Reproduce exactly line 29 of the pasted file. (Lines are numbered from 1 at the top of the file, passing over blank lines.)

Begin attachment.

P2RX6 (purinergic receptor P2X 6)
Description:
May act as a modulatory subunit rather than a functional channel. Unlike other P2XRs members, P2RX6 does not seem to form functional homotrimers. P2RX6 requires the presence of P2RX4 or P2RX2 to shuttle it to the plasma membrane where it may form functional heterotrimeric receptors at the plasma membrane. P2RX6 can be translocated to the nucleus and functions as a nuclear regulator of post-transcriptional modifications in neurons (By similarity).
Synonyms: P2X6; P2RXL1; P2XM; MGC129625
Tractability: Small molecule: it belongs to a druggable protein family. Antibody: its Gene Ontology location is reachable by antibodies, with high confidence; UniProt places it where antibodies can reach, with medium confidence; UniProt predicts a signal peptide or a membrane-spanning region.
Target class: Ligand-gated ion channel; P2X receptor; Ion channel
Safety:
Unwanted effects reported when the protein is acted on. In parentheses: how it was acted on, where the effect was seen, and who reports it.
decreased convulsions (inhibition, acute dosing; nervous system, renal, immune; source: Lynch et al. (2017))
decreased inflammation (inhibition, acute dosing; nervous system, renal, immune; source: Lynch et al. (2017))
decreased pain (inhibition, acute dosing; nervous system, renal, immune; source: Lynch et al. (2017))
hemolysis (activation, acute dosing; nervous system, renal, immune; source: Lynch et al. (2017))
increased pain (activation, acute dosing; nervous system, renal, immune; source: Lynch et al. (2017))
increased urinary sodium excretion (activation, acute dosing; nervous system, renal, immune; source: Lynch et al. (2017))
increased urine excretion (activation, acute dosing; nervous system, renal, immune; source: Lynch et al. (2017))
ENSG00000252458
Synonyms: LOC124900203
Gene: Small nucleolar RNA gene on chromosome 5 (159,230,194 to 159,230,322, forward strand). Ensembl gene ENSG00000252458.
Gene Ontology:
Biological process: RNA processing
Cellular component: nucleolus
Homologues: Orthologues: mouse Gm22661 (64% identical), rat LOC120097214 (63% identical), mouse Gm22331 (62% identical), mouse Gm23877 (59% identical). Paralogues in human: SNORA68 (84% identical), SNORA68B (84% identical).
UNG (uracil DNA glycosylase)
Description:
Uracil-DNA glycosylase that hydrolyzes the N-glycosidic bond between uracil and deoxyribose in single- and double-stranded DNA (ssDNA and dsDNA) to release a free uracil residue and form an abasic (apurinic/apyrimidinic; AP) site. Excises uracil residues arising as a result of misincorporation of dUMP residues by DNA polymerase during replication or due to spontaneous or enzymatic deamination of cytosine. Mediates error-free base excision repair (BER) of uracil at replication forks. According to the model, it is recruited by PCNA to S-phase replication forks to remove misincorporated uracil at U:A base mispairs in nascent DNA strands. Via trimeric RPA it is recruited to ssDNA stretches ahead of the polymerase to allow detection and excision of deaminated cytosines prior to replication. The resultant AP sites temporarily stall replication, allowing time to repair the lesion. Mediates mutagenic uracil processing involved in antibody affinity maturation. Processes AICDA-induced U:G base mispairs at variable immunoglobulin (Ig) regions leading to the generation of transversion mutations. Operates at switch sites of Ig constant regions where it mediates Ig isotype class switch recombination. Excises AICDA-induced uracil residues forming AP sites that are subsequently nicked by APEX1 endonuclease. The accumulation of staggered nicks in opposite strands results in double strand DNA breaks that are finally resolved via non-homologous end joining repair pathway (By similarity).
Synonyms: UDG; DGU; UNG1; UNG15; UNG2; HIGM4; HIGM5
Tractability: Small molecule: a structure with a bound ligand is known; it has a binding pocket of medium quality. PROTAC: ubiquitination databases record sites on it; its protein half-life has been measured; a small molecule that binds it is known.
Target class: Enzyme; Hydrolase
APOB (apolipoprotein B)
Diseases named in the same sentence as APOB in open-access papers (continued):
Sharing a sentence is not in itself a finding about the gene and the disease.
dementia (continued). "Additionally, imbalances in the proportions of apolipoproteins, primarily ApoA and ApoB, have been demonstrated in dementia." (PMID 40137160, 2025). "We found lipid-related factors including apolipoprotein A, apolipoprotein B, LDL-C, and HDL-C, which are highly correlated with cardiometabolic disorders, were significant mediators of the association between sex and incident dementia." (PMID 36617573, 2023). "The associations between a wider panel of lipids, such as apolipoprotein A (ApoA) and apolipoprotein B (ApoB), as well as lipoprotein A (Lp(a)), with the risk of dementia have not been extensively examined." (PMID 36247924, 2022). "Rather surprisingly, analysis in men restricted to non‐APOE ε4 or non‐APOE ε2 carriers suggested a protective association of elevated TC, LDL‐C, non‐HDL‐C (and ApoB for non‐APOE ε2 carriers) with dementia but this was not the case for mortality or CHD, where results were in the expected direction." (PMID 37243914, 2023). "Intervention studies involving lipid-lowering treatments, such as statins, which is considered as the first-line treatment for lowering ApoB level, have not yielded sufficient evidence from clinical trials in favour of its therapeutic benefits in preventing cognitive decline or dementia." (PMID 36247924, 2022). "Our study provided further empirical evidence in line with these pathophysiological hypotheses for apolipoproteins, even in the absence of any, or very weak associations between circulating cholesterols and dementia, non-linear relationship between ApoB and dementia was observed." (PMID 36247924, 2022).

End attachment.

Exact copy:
APOB (apolipoprotein B)